The Institute of Vegetables and Flowers Chinese Academy of Agricultural Science, Oil Crops Research Institute of the Chinese Academy of Agricultural Sciences, and BGI, the world's largest genomics organization, announced that they were among the research organizations comprising the Brassica rapa Genome Sequencing Project Consortium (BrGSPC) that completed the genome sequence and analysis of the mesopolyploid crop B. rapa, a Chinese cabbage. The findings are published online in Nature Genetics. This study marks a significant milestone in Brassica crops genome research, providing a new important resource for studying the evolutionary history of polyploid genomes and opening a brand way for the genetic improvement of Brassica oil and vegetable crops.
Brassica crops are used for human nutrition and provide opportunities for the study of genome evolution. These crops include important vegetables (B. rapa, Brassica oleracea) as well as oilseed crops (Brassica napus, B. rapa, Brassica juncea and Brassica carinata), which contribute to approximately 10% of the world's vegetable crop produce and approximately 12% of the worldwide edible oil supplies. The species B. rapa is a major vegetable or oil crop in Asia and Europe. It also serves as an excellent model system to study polyploidy-related genome evolution because of its paleohexaploid ancestry and its close evolutionary relationships with Arabidopsis thaliana and other Brassica species with larger genomes.
Since the Brassica rapa Genome Sequencing Project (BrGSP) was initiated about three years ago, scientists from China, United Kingdom, USA, Korea, Canada, France and Australia have been working on the studies of B. rapa genome, aiming to assist botanists and breeders worldwide in improving production, quality, nutritional value and disease resistance of B. rapa varieties. In this project, Chinese Scientists have been playing a leading role by the advanced next-generation sequencing technology. In 2009, BrGSPC terminated all the sequencing plans and took the B. rapa genome sequenced by Chinese Scientists as B. rapa (Chinese cabbage) reference sequence.
With the advanced genome sequencing capability of BGI, B. rapa was sequenced and assembled by BGI's Short Oligonucleotide Analysis Package, SOAPdenovo. The assembled Brassica rapa genome size was approximately 283.8 Mb, which was estimated to cover >98% of the gene space. After the annotation and analysis, 41,174 protein-coding genes were identified in B. rapa genome. So far, B. rapa is the closest sequenced species relatives to A. thaliana, and they show high similarity in functional genes, although they have undergone differentiation about 13 ~ 17 million years ago. The B. rapa genome sequence could lays an important foundation for better exploring structural and functional evolution of A. thaliana and other Brassica species.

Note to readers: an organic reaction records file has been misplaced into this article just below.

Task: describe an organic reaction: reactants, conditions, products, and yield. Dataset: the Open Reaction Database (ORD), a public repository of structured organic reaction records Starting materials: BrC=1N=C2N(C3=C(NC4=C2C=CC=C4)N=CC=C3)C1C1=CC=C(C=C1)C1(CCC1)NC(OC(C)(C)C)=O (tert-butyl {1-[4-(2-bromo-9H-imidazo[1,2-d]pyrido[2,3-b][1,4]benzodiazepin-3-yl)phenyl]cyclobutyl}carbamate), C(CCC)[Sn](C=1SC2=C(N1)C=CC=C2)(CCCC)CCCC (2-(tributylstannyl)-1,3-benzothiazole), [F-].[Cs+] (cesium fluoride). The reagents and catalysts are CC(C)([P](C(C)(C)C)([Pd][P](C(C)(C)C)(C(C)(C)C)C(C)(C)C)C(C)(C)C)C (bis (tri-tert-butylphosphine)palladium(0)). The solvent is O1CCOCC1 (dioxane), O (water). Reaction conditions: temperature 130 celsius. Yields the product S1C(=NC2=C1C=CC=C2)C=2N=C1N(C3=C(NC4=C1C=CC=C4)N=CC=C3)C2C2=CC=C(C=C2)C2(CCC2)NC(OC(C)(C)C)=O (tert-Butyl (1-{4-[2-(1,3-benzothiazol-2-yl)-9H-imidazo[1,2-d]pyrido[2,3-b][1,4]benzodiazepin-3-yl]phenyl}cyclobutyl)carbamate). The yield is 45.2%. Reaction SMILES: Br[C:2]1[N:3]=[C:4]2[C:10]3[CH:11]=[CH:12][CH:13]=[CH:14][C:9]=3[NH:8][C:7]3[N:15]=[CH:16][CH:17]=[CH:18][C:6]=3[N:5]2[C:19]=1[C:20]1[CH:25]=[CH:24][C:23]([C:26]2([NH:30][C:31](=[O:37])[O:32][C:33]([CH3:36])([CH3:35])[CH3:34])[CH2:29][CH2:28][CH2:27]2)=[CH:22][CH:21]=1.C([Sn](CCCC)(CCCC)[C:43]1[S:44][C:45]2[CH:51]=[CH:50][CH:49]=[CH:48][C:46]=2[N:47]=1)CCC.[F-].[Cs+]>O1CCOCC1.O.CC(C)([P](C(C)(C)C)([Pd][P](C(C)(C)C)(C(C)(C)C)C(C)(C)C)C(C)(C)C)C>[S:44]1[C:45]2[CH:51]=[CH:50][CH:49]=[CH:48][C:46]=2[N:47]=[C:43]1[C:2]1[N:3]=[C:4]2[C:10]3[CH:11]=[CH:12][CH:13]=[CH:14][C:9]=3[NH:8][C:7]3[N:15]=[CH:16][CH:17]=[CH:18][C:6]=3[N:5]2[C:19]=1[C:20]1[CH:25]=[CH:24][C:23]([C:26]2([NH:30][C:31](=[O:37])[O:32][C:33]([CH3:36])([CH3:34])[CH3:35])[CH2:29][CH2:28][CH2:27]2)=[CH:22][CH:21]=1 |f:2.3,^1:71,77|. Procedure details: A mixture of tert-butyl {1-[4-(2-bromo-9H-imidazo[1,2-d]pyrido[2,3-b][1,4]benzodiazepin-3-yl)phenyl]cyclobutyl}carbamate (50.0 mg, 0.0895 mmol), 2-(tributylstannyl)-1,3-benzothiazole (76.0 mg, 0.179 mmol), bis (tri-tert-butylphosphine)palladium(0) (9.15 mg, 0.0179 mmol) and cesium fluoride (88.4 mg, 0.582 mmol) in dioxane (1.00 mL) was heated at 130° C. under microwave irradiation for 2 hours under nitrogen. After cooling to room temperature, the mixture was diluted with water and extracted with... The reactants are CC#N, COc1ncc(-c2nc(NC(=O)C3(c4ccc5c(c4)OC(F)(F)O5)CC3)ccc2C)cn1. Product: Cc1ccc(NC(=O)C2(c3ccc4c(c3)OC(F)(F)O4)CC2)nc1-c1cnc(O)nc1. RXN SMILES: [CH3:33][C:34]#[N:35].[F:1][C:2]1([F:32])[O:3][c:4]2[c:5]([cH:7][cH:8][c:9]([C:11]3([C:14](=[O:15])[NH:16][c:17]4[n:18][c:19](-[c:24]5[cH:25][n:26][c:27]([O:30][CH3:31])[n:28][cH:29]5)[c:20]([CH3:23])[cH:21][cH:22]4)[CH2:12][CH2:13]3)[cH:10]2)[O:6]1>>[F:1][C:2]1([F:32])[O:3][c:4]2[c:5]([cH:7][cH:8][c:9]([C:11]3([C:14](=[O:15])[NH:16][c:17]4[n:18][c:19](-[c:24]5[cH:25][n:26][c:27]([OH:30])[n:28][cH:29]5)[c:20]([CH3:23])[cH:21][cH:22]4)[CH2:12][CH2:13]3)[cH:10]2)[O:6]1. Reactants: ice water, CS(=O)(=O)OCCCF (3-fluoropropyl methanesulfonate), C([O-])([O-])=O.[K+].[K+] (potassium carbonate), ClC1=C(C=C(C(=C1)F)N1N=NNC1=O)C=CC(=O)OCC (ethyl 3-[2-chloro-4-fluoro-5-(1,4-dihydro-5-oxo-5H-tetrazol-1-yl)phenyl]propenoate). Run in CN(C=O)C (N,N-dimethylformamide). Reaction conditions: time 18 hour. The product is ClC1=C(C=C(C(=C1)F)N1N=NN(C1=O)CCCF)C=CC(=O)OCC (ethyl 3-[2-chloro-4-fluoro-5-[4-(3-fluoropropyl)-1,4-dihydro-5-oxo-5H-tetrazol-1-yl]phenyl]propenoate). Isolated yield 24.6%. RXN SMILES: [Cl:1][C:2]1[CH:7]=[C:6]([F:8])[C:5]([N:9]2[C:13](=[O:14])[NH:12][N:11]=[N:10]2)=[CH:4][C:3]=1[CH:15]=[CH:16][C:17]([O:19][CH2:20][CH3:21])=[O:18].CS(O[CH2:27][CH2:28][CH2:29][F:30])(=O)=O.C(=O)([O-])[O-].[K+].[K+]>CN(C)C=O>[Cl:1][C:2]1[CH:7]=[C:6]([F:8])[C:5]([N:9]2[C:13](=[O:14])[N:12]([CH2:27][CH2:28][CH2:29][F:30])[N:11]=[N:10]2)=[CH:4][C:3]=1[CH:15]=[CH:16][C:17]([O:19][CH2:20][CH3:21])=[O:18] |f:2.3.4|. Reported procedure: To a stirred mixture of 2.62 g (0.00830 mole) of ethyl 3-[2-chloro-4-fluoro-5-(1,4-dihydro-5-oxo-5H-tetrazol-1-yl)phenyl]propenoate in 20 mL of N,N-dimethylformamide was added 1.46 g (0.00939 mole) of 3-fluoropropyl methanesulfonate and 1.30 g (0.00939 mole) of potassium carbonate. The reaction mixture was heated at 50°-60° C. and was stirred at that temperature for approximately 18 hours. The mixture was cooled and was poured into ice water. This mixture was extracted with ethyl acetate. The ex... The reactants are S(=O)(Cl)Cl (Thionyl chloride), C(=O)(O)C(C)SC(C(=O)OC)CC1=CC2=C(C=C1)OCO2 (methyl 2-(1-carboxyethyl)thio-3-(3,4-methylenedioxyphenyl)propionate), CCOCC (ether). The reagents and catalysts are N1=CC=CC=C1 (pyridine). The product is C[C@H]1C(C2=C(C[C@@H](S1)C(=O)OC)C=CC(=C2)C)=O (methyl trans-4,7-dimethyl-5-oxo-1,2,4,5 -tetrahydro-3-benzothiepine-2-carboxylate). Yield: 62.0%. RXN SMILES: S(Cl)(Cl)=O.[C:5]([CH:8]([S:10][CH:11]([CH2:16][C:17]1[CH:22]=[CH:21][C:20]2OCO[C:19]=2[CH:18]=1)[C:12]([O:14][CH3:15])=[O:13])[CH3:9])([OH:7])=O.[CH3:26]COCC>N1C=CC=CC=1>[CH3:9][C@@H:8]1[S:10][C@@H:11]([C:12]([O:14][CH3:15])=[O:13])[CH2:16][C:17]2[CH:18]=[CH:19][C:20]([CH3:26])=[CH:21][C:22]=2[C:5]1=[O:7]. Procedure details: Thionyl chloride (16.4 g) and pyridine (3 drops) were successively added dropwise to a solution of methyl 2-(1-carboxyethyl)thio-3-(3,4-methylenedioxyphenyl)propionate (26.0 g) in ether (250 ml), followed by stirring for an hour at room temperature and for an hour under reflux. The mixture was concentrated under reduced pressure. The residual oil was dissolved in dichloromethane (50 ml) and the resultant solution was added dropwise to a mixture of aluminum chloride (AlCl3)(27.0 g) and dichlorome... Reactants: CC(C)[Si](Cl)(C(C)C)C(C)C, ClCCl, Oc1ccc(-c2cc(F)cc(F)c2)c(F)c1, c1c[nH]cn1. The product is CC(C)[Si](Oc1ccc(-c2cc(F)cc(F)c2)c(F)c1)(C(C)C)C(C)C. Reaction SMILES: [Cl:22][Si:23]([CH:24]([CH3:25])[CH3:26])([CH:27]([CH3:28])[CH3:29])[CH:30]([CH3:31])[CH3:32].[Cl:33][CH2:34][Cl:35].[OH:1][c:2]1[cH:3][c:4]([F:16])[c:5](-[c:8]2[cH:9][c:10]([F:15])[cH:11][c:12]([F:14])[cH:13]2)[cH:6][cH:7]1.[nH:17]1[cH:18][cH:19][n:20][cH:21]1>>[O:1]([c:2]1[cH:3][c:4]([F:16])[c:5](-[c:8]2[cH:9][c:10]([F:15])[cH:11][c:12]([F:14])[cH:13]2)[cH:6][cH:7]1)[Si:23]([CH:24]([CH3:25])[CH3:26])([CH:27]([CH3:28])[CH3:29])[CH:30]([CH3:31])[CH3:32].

The Brassica mesohexaploidy also offers an opportunity to study gene retention in triplicated genomes. In particular, variation in the number of members of gene families present in the genome may contribute to the remarkable morphological plasticity of Brassica species. Some auxin- related genes families also were expanded or some genes over retained, which may contribute to the evolution and development of morphological variants. In this study, the researchers also found that the genes associated with response to important environmental factors including salt, cold, osmotic stress, light, wounding, pathogen (broad spectrum) defense, and both cadmium and zinc ions, were evidently over retained. It suggested that genome triplication may have expanded gene families that underlie environmental adaptability as observed in other polyploid species.
- Xiaowu Wang, Hanzhong Wang, Jun Wang, Rifei Sun, Jian Wu, Shengyi Liu, Yinqi Bai, Jeong-Hwan Mun, Ian Bancroft, Feng Cheng, Sanwen Huang, Xixiang Li, Wei Hua, Junyi Wang, Xiyin Wang, Michael Freeling, J Chris Pires, Andrew H Paterson, Boulos Chalhoub, Bo Wang, Alice Hayward, Andrew G Sharpe, Beom-Seok Park, Bernd Weisshaar, Binghang Liu, Bo Li, Bo Liu, Chaobo Tong, Chi Song, Christopher Duran, Chunfang Peng, Chunyu Geng, Chushin Koh, Chuyu Lin, David Edwards, Desheng Mu, Di Shen, Eleni Soumpourou, Fei Li, Fiona Fraser, Gavin Conant, Gilles Lassalle, Graham J King, Guusje Bonnema, Haibao Tang, Haiping Wang, Harry Belcram, Heling Zhou, Hideki Hirakawa, Hiroshi Abe, Hui Guo, Hui Wang, Huizhe Jin, Isobel A P Parkin, Jacqueline Batley, Jeong-Sun Kim, Jιrιmy Just, Jianwen Li, Jiaohui Xu, Jie Deng, Jin A Kim, Jingping Li, Jingyin Yu, Jinling Meng, Jinpeng Wang, Jiumeng Min, Julie Poulain, Jun Wang, Katsunori Hatakeyama, Kui Wu, Li Wang, Lu Fang, Martin Trick, Matthew G Links, Meixia Zhao, Mina Jin, Nirala Ramchiary, Nizar Drou, Paul J Berkman, Qingle Cai, Quanfei Huang, Ruiqiang Li, Satoshi Tabata, Shifeng Cheng, Shu Zhang, Shujiang Zhang, Shunmou Huang, Shusei Sato, Silong Sun, Soo-Jin Kwon, Su-Ryun Choi, Tae-Ho Lee, Wei Fan, Xiang Zhao, Xu Tan, Xun Xu, Yan Wang, Yang Qiu, Ye Yin, Yingrui Li, Yongchen Du, Yongcui Liao, Yongpyo Lim, Yoshihiro Narusaka, Yupeng Wang, Zhenyi Wang, Zhenyu Li, Zhiwen Wang, Zhiyong Xiong, Zhonghua Zhang. The genome of the mesopolyploid crop species Brassica rapa. Nature Genetics, 2011; DOI: 10.1038/ng.919
Cite This Page: